Knowledge diffusion from GIScience to other fields: the example of the usage of weighted surface networks in nanotechnology
This article demonstrates how the generalisation of topographic surfaces has been formalised by means of graph theory and how this formalised approach has been integrated into an ISO standard that is employed within nanotechnology. By applying concepts from higher-dimensional calculus and topology, it is shown that Morse functions are those mappings that are ideally suited for the formal characterisation of topographic surfaces. Based on this result, a data structure termed weighted surface network is defined that may be applied for both the characterisation and the generalisation of the topological structure of a topographic surface. Hereafter, the focus is laid on specific issues of the standard ISO 25178-2; within this standard change trees, a data structure similar to weighted surface networks, are applied to portray the topological information of topographic surfaces. Furthermore, an approach termed Wolf pruning is used to simplify the change tree, with this pruning method being equivalent to the graph-theoretic contractions by which weighted surface networks can be simplified. Finally, some practical applications of the standard ISO 25178-2 within nanotechnology are discussed.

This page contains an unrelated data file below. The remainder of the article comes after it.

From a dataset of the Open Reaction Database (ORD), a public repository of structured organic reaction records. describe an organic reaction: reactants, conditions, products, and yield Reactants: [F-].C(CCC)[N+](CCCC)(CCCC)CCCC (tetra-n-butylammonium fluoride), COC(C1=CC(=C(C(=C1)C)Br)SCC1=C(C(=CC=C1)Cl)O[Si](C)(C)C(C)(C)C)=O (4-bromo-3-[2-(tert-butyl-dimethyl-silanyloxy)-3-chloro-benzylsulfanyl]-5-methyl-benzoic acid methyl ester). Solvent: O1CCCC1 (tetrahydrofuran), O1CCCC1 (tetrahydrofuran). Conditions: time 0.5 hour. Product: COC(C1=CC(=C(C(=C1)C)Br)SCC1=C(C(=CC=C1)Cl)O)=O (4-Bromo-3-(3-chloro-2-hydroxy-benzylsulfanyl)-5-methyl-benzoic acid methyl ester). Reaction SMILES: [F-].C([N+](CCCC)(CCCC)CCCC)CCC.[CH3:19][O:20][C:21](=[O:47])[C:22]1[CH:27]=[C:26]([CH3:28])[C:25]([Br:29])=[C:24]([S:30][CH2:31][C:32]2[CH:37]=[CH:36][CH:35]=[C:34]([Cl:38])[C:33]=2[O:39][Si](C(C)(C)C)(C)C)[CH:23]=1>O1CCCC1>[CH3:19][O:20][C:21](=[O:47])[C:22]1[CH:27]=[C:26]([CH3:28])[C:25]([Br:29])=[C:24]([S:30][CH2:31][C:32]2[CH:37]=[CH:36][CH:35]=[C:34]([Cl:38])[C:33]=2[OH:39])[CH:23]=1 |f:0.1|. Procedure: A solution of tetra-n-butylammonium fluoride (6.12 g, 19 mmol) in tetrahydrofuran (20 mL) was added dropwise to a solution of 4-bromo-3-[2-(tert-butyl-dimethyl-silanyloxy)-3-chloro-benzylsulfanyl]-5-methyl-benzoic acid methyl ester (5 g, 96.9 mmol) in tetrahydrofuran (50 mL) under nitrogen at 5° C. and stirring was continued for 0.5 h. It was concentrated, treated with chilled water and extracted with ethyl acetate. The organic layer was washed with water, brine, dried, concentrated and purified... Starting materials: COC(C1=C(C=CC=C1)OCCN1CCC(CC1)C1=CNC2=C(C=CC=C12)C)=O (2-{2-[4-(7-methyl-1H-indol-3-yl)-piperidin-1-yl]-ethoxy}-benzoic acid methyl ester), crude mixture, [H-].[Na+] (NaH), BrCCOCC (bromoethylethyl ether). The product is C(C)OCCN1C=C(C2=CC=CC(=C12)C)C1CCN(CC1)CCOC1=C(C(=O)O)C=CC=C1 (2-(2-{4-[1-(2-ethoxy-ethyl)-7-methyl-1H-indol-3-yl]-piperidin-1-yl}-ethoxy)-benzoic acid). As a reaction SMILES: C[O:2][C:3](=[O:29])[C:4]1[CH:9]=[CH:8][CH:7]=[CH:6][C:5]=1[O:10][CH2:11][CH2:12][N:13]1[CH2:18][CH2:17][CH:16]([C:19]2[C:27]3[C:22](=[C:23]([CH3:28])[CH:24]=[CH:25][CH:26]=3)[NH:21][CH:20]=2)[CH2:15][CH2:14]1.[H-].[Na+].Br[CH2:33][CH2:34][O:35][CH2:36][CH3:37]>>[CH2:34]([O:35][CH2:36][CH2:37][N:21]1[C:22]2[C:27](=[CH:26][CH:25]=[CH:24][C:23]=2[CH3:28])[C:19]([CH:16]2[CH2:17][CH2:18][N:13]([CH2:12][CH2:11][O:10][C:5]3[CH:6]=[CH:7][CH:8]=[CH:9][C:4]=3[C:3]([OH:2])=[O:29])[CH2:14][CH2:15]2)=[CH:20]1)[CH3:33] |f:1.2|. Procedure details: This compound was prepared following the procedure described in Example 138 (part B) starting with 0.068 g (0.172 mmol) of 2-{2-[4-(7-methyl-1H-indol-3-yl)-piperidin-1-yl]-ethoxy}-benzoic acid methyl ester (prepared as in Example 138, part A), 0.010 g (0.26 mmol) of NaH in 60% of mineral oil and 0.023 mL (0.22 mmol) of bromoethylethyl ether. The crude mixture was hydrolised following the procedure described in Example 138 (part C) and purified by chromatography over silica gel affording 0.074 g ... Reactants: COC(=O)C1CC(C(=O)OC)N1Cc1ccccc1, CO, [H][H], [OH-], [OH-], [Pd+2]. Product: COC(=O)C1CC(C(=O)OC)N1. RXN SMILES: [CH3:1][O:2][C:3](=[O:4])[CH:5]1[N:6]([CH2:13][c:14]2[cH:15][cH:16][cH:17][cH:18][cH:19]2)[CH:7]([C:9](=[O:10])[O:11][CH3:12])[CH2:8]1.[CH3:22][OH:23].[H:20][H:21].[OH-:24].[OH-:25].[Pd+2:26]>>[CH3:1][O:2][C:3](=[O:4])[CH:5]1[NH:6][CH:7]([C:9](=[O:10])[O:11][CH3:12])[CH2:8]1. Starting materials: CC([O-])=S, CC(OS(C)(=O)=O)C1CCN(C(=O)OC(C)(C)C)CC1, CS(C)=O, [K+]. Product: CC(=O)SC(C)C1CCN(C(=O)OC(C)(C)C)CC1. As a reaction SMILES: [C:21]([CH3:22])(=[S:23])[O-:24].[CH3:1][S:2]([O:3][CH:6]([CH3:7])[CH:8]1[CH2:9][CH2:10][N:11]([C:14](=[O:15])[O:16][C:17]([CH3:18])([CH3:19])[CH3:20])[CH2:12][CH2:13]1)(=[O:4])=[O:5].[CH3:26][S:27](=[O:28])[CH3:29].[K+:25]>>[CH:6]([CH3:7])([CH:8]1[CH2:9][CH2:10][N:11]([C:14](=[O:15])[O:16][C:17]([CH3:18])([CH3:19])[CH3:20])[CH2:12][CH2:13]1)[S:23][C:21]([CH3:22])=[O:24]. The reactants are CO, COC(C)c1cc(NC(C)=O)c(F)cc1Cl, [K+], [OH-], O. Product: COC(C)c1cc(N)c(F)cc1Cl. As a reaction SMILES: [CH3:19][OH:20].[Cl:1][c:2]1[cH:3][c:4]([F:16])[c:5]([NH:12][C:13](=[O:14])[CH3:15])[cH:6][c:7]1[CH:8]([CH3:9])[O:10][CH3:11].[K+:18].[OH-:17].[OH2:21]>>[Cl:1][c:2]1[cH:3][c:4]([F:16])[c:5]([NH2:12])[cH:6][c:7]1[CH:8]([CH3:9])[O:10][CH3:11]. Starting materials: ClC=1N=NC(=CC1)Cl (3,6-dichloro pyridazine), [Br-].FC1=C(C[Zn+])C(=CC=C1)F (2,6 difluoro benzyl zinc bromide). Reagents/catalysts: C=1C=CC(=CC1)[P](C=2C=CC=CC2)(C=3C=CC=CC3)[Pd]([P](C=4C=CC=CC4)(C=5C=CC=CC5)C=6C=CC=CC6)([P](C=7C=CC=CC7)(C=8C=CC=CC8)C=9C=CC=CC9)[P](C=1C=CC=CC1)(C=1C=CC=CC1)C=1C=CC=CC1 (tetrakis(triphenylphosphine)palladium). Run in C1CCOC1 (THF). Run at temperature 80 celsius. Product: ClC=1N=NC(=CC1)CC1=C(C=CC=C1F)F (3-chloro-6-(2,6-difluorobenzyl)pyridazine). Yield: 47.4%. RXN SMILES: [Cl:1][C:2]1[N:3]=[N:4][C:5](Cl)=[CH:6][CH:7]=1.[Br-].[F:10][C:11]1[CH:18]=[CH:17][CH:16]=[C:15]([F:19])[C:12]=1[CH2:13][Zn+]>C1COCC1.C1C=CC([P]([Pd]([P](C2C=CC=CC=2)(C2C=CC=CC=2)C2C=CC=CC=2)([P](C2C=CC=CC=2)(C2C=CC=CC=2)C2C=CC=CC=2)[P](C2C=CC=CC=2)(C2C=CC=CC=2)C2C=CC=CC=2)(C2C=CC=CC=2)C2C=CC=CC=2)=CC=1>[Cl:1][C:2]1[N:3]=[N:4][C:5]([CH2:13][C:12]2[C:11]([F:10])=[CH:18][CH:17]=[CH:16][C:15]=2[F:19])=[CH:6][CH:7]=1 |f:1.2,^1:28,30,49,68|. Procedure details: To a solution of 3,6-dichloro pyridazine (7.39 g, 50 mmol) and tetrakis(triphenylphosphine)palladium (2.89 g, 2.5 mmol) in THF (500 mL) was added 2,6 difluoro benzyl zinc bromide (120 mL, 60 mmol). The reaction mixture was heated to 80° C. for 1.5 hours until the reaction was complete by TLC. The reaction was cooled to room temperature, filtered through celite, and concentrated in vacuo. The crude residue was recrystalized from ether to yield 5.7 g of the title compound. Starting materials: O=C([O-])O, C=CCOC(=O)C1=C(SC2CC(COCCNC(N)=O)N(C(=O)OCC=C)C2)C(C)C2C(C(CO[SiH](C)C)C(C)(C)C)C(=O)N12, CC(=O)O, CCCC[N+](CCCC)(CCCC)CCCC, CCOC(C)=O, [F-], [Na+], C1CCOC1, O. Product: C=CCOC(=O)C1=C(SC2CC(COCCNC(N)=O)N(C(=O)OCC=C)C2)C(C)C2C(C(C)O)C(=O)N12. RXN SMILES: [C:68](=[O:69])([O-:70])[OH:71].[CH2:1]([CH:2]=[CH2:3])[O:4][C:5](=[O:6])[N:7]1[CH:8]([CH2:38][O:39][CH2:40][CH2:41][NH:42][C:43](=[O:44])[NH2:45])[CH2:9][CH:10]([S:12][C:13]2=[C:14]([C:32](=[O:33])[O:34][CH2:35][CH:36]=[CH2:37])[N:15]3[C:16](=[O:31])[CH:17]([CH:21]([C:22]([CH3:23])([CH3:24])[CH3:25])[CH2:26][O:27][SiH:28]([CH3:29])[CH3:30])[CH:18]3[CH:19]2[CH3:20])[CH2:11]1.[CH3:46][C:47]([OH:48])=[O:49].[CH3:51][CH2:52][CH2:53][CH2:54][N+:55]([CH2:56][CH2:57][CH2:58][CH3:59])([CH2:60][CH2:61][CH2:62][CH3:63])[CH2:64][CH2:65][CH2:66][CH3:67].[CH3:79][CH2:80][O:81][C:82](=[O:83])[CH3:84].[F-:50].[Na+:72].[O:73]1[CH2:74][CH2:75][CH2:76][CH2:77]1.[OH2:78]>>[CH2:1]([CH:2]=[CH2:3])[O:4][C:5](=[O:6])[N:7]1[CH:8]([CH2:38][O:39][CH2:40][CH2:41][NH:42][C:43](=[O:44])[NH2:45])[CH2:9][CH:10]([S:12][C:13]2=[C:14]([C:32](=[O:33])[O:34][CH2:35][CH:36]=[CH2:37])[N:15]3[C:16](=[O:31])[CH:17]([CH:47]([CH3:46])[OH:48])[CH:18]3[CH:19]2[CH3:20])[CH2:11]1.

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Document Type: Research Article
Affiliations: Department of Geography, University of Klagenfurt, Klagenfurt, Austria
Publication date: July 3, 2014